Muriale Jr. aims to build on a culinary legacy
CEREDO — There’s a romanticism in the restaurant business - the constant hustle, the entrepreneurial spirit, the satisfaction of a meal served and a job well done when the dishes finally hit the sink at night.
Once bitten, it’s hard to shake the drive no matter how long you leave it. It’s even harder when it’s in your blood.
And it’s impossible when your name is Rocco Muriale.
The 29-year-old son of celebrated restaurateur Rocco Muriale - who built his fame through doting customers from a humble spot in Ceredo - Rocco Muriale Jr. now holds the reins of the family’s hard-fought legacy at Rocco’s Ristorante.
And while the younger Muriale has his own ambitions to expand his 73-year-old father’s empire, the apple hasn’t fallen far from the tree.
“He’s taught me more about business than anyone ever taught me,” said Muriale, posted up at the restaurant’s bar with a cup of morning coffee hours before doors opened for dinner. “He being a perfectionist really helped me out now, because everybody knows I’m going to be the same way.”
The only son and the youngest of two, it was always in the back of his mind that someday he’d take over the restaurant he and his older sister, Samanta, grew up in, Muriale said. It was a terrifying thought back then, he continued, knowing countless hard hours Rocco Sr. had spent in the kitchen.
After graduating from Huntington High School in 2007 and Marshall University with a bachelor’s degree in business management in 2012, the thought remained pushed in the back of his mind, but his immediate path as even less clear.
He kept the bar, and filled any position at the restaurant from dish washing to cooking, but he then doubted it was his calling. A few connections lead him south, like many young people, and he found himself doing door-to-door sales for a pest control company in Charlotte. He moved again, this time taking up property sales in Atlanta.
But any restaurant he went to, even the little breakfast joints and Starbucks, he caught himself watching how they worked. He grew more and more to miss the hustle, and home. It had always been the elder Muriale’s dream to pass it on, but he let Rocco Jr. figure out his own path.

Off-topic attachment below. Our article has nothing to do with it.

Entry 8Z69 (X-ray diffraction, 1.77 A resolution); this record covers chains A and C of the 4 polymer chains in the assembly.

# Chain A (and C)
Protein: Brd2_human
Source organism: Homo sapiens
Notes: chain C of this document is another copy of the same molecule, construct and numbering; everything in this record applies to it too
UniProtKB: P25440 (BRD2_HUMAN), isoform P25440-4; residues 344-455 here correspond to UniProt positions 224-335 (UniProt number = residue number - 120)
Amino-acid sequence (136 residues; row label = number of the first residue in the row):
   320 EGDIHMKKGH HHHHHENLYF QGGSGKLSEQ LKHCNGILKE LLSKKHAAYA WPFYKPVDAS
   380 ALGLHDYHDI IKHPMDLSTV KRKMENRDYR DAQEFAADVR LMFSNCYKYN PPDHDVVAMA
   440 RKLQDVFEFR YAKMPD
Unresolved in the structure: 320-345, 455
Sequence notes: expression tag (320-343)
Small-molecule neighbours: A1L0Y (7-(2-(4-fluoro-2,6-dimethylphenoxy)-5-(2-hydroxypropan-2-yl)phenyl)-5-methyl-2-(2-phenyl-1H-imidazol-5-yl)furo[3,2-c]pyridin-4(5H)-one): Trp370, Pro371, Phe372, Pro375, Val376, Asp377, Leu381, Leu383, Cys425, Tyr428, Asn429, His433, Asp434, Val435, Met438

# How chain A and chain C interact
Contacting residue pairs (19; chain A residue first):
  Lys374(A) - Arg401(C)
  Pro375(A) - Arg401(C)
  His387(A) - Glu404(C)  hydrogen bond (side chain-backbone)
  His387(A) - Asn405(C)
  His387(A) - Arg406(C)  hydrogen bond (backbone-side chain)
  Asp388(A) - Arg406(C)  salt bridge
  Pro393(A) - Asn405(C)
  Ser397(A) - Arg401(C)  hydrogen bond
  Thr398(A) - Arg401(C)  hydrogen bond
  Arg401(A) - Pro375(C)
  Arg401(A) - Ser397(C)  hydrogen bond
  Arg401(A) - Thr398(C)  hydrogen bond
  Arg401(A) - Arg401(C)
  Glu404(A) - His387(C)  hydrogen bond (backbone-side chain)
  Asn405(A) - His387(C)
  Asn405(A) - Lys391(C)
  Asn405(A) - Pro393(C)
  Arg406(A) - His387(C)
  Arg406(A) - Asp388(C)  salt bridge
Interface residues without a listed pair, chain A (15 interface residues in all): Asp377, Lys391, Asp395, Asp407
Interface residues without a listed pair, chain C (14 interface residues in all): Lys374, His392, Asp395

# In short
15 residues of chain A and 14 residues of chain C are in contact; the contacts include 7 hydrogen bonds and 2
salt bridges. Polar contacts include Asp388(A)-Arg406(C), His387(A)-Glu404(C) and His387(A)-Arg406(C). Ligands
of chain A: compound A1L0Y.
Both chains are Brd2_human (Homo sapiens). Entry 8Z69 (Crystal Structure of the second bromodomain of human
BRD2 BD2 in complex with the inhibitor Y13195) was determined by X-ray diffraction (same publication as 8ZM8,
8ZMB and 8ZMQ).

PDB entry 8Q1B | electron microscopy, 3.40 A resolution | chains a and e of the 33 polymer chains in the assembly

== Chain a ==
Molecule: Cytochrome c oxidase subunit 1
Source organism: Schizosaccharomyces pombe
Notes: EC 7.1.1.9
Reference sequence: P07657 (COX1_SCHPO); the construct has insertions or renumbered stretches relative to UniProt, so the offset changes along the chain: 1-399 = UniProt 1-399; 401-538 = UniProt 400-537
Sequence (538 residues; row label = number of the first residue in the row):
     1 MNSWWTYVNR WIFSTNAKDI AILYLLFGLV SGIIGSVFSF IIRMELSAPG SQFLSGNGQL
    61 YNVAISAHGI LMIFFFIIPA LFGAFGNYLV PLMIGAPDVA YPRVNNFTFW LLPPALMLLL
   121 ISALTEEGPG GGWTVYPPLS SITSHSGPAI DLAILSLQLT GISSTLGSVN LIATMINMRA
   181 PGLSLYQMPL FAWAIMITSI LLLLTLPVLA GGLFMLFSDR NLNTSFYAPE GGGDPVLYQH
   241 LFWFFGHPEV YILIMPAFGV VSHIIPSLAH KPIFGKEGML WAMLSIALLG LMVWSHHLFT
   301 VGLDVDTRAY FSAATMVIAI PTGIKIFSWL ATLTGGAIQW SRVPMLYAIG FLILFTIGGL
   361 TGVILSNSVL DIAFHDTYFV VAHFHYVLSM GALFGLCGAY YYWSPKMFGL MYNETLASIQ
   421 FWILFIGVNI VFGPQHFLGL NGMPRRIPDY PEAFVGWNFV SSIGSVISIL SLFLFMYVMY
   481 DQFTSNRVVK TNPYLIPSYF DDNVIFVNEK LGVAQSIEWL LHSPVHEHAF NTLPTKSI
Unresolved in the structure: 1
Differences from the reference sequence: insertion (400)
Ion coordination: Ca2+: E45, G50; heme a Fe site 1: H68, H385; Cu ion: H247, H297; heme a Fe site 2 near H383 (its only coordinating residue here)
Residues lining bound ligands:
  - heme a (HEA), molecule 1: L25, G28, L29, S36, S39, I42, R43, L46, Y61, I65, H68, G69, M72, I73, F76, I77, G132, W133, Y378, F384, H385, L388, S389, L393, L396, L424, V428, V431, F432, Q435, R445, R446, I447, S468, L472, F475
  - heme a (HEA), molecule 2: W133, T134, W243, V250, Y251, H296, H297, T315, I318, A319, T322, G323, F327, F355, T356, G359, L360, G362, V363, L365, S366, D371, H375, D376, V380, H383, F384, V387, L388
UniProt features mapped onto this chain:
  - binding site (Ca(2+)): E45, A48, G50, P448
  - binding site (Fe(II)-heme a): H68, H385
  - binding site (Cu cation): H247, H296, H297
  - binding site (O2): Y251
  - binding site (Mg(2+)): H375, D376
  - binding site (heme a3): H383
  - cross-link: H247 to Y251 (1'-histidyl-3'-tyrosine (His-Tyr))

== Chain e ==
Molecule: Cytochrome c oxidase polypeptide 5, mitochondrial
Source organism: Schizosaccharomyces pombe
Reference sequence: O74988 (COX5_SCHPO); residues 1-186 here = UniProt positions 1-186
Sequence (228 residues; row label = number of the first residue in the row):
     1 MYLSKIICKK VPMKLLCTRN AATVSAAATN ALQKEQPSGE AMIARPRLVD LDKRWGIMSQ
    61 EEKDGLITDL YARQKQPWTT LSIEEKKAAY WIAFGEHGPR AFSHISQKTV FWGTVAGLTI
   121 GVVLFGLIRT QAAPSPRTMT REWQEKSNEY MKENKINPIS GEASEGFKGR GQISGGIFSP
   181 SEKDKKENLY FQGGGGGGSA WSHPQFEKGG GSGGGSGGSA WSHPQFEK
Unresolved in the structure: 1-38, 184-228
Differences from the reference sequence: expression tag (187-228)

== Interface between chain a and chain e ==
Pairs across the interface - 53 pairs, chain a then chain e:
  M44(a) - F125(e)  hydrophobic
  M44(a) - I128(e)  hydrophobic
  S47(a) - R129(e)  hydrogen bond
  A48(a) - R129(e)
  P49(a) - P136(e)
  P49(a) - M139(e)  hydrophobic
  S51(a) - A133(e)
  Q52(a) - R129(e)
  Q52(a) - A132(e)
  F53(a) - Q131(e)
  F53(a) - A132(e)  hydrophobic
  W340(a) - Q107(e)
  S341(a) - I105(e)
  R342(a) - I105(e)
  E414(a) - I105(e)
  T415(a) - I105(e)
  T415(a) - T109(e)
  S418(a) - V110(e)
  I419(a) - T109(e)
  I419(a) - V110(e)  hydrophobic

And in 2015, he did.
“Coming back really broadened my horizon to how important this place is to people, especially me,” Muriale said. “When people come in here and you see how happy they are, that’s the reward.
“And to come in here and build on what my dad has built is just a blessing.”
Simply coming back to the restaurant wasn’t enough to lead it. He grew up there and worked in every capacity at some point but he had to learn everything. Every sauce, prep work and two or three ways to cook every dish, needed drilled into his head.
Luckily, he had a good mentor, and the long hours his father once worked didn’t seem so scary anymore.
“He’s made it very easy for me,” Muriale said. “Because of the way he taught me, he didn’t spoil me. He made me work for it. He training me from the ground up was very rewarding.
“Sometimes it was a pain in the ass,” he laughed. “I didn’t want to come in when he’d call me but him doing that made me who I am. I could have just been a spoiled kid. I’m very, very fortunate that I’m able to come back and do this.”
But all the training in the world wouldn’t have been enough to keep the legacy running had it not been for the restaurant’s seasoned staff- some who have worked for Rocco Sr. longer than Rocco Jr. has been alive.
“If it wasn’t for the staff back in the kitchen and out front, this would have been way more difficult,” Muriale said. “Finding good help is hard, especially when it comes to kitchen help.”
The wheels of the business will stay in motion as they always have, but the 29-year-old said his era won’t simply be a carbon copy of his father’s. Where Rocco Sr. was happiest in kitchen, Rocco Jr. wants to be in the front and the back of the house both, “everywhere running the whole show.”
And while nothing is set in stone, he hinted at expanding the business to new markets - both through brick-and-mortar business and the restaurant’s popular line of frozen lasagna and sauce - with the help of his girlfriend, Carmen Franklin, and his older sister.
“I want everyone to have an opportunity to try this food.”
But at the end of the day, no matter how they change, Rocco’s will be Rocco’s for a long time to come.
Follow reporter Bishop Nash on Twitter at @BishopNash.